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Wild Up, 'Stay On It'

To create a definitive performing version of Julius Eastman's Stay On It, from 1973, is next to impossible. Since the brilliant, forward-thinking Black and proudly gay composer met an early death in 1990 at age 49, no manuscript for Stay On It has been found. And judging from the highly improvised nature of the work, and those musicians who recall their parts delivered on a single sheet of handwritten instructions, Eastman may have never created a complete score in the first place.

Thank goodness, then, for Wild Up, a group that has jumped on the recent Eastman bandwagon, done extensive research, and come up with its own rapturous rendition. The opening stammering rhythm is the lodestar of the piece which gradually devolves into a raucous house party — with caterwauling saxophones and frenzied vocals — then chills into tranquility by the end of its glorious, exhilarating 10 minutes. Look for a full album in June.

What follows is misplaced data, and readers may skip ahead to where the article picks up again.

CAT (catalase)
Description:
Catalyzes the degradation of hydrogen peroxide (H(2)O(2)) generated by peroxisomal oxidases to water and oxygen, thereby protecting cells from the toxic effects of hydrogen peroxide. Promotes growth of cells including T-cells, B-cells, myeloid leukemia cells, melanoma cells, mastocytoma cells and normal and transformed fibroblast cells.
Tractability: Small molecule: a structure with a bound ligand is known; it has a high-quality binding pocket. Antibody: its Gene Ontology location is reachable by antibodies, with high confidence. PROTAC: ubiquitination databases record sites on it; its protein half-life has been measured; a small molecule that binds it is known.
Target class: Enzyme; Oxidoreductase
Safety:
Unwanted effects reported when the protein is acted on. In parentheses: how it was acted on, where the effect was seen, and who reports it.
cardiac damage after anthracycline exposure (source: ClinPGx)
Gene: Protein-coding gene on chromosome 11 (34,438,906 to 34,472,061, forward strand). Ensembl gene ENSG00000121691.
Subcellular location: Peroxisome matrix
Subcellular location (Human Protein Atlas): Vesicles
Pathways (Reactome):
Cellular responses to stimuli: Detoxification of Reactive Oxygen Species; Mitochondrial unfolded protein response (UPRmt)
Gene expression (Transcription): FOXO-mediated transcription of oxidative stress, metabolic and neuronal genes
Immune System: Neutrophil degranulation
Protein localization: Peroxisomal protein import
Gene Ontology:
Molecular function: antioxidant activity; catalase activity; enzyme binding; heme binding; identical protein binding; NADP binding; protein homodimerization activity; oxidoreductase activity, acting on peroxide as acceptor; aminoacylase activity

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Tom Huizenga is a producer for NPR Music. He contributes a wide range of stories about classical music to NPR's news programs and is the classical music reviewer for All Things Considered. He appears regularly on NPR Music podcasts and founded NPR's classical music blog Deceptive Cadence in 2010.